Wednesday, December 30, 2009

Overstock.com Goes Opinion Shopping


The holiday season is upon us, and the always-predictable Overstock.com has gone shopping -- for an auditor.

Although it did not surprise readers if the Going Concern blog, I was a bit startled to read that Overstock,com's ever-wacky CEO Patrick Byrne would have the gall to auditor-shop as he did, hiring KPMG, after firing his last auditor, for daring to tell Wacky Patty that he has to restate his financials.

White collar crime-fighter Sam Antar observes that Byrne reneged on previous assurances that he would not not hire new auditors until after the SEC Division of Corporation Finance completed its review of the firm's accounting practices.

In this exchange at the company's recent conference call, Wacky Patty himself admitted that hiring an auditor before the SEC does its work would be opinion shopping:

Q. Since you've dismissed your auditor for a very specific accounting choice, when you go to select a new auditor, how do you prevent yourself from being accused of opinion shopping?

Jonathan Johnson (Overstock.com President): That's a great question, Louis, and that's part of the reason that we've decided not to select a new auditor until this -- until we resolve this issue with the SEC.

We do not want to be accused of opinion shopping. We'd like the SEC to help us figure out -- we'd like them to say we've done it the right way or we've done it the wrong way. Once they say one of those two, we don't need to opinion shop.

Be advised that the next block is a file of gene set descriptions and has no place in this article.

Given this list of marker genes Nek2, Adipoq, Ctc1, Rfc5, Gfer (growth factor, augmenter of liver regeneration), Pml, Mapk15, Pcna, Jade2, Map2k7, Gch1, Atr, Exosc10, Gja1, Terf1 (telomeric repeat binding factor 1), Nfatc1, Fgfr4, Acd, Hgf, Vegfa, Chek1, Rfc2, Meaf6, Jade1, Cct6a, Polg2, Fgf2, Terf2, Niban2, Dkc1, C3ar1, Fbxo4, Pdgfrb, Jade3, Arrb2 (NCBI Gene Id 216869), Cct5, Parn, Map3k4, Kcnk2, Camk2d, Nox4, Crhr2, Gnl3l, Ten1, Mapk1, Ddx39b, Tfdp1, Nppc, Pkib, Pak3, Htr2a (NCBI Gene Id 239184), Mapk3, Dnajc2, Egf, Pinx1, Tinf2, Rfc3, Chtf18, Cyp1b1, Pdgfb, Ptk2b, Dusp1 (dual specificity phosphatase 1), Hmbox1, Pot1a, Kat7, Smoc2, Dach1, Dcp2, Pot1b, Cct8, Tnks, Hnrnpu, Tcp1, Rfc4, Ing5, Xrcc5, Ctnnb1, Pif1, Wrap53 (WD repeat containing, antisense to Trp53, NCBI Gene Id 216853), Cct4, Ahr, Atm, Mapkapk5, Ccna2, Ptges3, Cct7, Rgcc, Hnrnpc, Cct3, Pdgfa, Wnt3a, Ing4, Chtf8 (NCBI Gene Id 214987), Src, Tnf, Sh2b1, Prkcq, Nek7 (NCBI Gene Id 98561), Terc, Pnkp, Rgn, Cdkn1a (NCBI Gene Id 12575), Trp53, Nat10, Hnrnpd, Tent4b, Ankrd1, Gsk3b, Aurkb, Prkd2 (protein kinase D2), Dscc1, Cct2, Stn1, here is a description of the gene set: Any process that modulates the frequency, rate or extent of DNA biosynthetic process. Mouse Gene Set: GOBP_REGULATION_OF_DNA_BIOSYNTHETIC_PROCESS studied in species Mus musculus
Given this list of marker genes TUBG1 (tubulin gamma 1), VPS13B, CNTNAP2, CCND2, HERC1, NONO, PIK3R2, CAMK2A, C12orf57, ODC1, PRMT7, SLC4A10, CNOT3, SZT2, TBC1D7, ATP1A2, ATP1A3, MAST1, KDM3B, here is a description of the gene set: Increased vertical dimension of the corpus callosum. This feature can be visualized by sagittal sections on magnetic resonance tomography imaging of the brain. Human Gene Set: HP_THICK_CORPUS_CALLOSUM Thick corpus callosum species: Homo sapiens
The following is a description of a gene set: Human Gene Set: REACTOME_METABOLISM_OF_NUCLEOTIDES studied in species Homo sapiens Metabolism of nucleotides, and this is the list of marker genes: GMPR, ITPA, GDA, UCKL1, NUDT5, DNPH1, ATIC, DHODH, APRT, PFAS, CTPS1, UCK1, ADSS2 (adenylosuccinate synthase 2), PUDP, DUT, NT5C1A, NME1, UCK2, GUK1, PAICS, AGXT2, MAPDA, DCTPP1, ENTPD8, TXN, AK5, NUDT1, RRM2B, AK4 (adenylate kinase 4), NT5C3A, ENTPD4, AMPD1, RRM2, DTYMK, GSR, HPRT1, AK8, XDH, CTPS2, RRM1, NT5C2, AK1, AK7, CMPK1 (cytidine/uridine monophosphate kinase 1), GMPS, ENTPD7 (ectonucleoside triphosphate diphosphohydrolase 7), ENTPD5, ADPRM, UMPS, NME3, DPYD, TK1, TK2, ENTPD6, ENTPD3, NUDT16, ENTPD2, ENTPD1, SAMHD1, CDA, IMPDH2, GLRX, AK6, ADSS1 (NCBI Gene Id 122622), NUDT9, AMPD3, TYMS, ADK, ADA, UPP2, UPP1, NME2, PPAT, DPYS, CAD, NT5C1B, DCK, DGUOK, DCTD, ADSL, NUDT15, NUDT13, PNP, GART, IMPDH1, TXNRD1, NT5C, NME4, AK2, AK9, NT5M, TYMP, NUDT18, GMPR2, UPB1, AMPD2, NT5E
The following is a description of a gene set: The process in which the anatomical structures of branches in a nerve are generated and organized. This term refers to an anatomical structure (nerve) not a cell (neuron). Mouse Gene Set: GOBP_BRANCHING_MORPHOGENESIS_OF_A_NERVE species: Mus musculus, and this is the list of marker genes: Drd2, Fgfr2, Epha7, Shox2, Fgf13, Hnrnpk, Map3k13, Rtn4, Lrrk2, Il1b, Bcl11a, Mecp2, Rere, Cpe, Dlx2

Byrne: But, so, I would even say to the point that when people have contacted us, we have discouraged any communication on the grounds that we got -- for just that reason -- well, I have the -- no matter who we talk to now, then whoever we ultimately pick, people are going to say, well, you did this because you opinion shop.

So we're really not having discussions with anybody. It's nice to get phone calls, but we're not talking to anybody until we get through this just to prevent -- just as a prophylactic measure.
So Byrne is, by his own definition of opinion shopping, engaged in precisely that practice.

Going Concern notes:

Sorry, dear reader but apparently the high profile cat fight between the company and Grant Thornton wasn’t enough to scare KPMG off. Not even the very public revelation of Patsy’s creepy-ass stalking of Overstock critics in the financial media and blogosphere caused the KPMG partners in SLC to turn this client down.

Oh, and not to mention a management team who thought that filing unreviewed 10-Q was the best course of action.

Hey, somebody had to get the job eventually. Bernie Madoff's auditor is unavailable, so Byrne chose the next best hing -- the auditors who, as Sam points out, let Crazy Eddie's get away with murder.

Another accounting blogger notes: "KPMG just sold its own ass up the river."

It wouldn't be the first time. Let's not forget New Century Financial.

Over the holiday season, while it was opinion-shopping, Overstock did something almost equally amazing: announcing a "line of credit" with U.S. Bank that is the kind given to welfare mothers in Brownsville. The company has to keep an equivalent sum on deposit.

That's hardly noteworthy, but this is: Overstock president Johnson had the audacity to tell the Salt Lake Tribune that "the terms of the new financing agreement with U.S. Bank are better than the terms of the Wells Fargo financing that it replaces."

Less money? A deposit requirement? File that under "baldfaced lie."

© 2009 Gary Weiss. All rights reserved.

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